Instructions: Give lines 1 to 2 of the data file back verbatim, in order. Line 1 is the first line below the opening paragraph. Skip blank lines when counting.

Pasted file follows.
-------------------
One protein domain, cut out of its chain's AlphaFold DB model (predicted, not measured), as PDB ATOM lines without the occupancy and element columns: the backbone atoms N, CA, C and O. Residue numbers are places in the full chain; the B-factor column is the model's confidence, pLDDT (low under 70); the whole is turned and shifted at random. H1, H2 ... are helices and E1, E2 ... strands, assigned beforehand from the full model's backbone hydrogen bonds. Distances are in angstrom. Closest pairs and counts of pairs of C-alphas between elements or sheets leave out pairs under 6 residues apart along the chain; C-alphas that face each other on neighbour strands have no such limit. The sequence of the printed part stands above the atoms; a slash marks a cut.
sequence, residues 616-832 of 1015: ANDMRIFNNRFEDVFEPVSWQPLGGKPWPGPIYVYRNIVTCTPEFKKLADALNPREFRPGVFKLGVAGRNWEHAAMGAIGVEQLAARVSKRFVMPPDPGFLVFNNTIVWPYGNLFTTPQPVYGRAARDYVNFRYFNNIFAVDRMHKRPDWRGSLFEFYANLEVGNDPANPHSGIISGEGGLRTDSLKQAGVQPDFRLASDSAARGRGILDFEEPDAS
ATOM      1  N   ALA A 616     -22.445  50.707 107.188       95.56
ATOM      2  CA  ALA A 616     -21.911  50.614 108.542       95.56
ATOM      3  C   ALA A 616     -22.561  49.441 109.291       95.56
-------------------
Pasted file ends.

sequence, residues 616-832 of 1015: ANDMRIFNNRFEDVFEPVSWQPLGGKPWPGPIYVYRNIVTCTPEFKKLADALNPREFRPGVFKLGVAGRNWEHAAMGAIGVEQLAARVSKRFVMPPDPGFLVFNNTIVWPYGNLFTTPQPVYGRAARDYVNFRYFNNIFAVDRMHKRPDWRGSLFEFYANLEVGNDPANPHSGIISGEGGLRTDSLKQAGVQPDFRLASDSAARGRGILDFEEPDAS
ATOM      1  N   ALA A 616     -22.445  50.707 107.188       95.56